Ligament injuries: The most common injury is the ACL (anterior cruciate ligament) injury. An ACL injury is often a sports-related injury due to a sudden stop and change in directions. The remaining ligaments (posterior cruciate ligament, lateral collateral ligament, and medial collateral ligament) are injured less frequently.
Meniscus injuries: The menisci (medial and lateral) are made of cartilage and act as shock absorbers between bones in the knee. Twisting the knee can injure the meniscus.
Dislocation: The knee joint can be dislocated, which is a medical emergency that requires immediate attention. Knee dislocation can compromise blood flow to the leg and have other related problems. This injury often occurs during a motor-vehicle accident when the knee hits the dashboard.
What medical conditions cause knee pain?
Rheumatoid arthritis is an autoimmune condition that can affect any joint in the body. It can cause severe pain and disability, as well as swelling.
Gout is a form of arthritis that is most commonly found in the big toe, though it can also affect the knee. Gout tends to flare up and is extremely painful during acute episodes. When there is no flare-up, the knee can be pain-free.
With septic arthritis (infectious arthritis), the knee joint can become infected; this leads to pain, swelling, and fever. This condition requires antibiotics and drainage treatments as soon as possible.
Chronic use/overuse conditions
Patellar tendinitis is an inflammation of the tendons connecting the kneecap (patella) to the shinbone (the bone of the lower leg). Patellar tendinitis is a chronic condition often found in individuals repeating the same motion during exercise (such as runners and cyclists).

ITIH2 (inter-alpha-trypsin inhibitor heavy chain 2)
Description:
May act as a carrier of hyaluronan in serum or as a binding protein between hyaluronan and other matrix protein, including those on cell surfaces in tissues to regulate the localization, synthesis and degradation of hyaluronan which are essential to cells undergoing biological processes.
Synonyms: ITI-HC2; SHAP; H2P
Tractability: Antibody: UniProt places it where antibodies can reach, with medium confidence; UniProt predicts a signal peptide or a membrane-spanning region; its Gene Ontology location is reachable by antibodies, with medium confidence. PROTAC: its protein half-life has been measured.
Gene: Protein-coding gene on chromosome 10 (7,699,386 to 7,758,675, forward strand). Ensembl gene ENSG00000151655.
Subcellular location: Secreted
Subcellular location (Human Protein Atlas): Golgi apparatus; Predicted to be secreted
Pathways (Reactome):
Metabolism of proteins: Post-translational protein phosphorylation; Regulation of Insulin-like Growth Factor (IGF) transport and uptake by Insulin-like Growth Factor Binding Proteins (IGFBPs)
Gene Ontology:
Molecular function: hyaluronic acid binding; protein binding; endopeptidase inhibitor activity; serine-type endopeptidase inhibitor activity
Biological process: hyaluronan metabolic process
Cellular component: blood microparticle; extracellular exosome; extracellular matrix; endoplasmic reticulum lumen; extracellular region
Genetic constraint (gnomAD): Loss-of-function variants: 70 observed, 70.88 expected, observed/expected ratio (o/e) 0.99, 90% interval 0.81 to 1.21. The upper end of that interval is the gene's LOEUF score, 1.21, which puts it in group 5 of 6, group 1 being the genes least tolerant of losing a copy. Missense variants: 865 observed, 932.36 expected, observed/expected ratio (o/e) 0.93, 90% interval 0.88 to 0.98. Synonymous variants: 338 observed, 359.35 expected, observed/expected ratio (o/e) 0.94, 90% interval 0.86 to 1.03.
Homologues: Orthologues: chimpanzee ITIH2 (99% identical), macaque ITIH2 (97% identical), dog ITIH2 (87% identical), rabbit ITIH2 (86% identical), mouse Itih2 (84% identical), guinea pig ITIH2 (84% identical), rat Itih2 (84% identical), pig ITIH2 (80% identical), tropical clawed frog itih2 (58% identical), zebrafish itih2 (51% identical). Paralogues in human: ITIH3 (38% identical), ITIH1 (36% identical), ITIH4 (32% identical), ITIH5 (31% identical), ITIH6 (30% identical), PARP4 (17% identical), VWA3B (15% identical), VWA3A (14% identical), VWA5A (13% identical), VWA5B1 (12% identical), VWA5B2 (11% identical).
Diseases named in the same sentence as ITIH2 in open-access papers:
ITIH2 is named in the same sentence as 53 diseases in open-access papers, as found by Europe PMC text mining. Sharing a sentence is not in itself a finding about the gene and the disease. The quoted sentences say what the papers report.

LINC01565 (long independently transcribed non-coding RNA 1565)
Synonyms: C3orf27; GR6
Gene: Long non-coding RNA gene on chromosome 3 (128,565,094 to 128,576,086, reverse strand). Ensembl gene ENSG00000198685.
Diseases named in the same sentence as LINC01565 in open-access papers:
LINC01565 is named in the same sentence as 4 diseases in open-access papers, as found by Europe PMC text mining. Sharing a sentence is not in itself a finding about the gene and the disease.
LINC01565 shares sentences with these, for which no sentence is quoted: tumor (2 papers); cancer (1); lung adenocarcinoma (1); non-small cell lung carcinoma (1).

Patellofemoral pain syndrome is caused by degeneration or stress under the kneecap (patella) where it meets the thighbone (femur). Patellofemoral pain syndrome occurs in runners and cyclists.
Osteoarthritis: a wearing down of cartilage of the joint due to use and age
Prepatellar bursitis: Inflammation to the bursa (fluid-filled sac) in front of the kneecap may cause anterior knee pain.
Children can develop inflammation of the point of bony insertion of the patellar tendon (Osgood-Schlatter disease).
What are risk factors for knee pain?
Biomechanics: The knee joint is complicated in its operation and is used frequently throughout the day. Any change in the movement of the joint (leg-length difference, change in walking style due to back problems) can cause subtle changes and cause pain and injuries.
Excess weight: The stress on the knee joint is increased with excess weight. Obesity also increases the risk of knee osteoarthritis as the cartilage breaks down more rapidly.
Overuse during repetitive motions as are found during certain exercises (jogging, skiing) or work conditions (long periods of kneeling) can cause the breakdown of cartilage and lead to pain.
When should you see a doctor for knee pain?
Any pain that does not respond to rest or disappears within a few days should be evaluated by a doctor. In addition, the following are symptoms and signs in the knee that a doctor should evaluate: swelling, inability to bend, deformity, unable to walk or discomfort while walking, significant pain, and fever.